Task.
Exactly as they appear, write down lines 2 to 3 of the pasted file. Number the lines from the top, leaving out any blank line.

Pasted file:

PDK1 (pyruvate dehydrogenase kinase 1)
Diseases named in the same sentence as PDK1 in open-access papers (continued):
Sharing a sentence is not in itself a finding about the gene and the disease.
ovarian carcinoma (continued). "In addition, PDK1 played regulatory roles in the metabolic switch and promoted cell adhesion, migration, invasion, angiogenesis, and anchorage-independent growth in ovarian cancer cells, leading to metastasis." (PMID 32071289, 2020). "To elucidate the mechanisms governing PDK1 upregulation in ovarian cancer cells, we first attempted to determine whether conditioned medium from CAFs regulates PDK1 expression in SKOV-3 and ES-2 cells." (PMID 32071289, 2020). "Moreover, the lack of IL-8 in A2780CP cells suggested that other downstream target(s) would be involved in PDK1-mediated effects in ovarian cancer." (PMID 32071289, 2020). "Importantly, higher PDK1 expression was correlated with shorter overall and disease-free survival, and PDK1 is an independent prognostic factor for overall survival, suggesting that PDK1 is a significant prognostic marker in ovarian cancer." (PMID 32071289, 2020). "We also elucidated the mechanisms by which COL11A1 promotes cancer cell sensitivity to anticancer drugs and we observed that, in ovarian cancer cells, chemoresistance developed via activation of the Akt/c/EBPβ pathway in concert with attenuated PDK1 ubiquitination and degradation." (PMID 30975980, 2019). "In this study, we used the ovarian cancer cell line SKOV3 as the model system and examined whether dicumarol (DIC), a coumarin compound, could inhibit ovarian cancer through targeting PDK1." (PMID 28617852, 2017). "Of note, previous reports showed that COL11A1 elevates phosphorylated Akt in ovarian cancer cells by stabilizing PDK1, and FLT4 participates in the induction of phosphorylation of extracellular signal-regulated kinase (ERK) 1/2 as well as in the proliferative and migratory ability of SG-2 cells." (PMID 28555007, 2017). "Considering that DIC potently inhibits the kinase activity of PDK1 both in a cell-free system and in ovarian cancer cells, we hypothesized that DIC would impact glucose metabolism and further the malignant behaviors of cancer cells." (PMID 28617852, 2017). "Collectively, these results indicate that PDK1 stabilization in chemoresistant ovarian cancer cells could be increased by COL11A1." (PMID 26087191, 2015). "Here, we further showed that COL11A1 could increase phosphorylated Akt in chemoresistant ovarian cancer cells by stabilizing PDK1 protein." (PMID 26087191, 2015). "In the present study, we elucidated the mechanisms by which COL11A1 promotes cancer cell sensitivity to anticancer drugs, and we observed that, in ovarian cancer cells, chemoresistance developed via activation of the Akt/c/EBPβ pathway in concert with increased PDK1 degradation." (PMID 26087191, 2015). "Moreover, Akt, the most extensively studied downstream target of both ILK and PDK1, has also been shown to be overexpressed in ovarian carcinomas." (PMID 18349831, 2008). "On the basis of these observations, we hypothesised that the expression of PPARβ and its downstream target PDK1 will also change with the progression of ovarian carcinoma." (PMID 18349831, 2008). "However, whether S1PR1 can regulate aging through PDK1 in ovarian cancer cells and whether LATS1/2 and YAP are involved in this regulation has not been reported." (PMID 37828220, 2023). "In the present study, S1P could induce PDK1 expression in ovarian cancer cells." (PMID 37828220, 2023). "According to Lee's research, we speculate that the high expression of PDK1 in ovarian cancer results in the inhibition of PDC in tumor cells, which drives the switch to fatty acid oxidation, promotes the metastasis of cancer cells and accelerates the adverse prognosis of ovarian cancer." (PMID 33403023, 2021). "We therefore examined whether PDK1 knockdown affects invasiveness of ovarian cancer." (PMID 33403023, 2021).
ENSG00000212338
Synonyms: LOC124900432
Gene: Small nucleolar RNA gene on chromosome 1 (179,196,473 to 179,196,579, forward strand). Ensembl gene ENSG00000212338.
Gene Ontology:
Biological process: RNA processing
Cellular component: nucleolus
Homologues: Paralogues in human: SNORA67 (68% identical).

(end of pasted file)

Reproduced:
Diseases named in the same sentence as PDK1 in open-access papers (continued):
Sharing a sentence is not in itself a finding about the gene and the disease.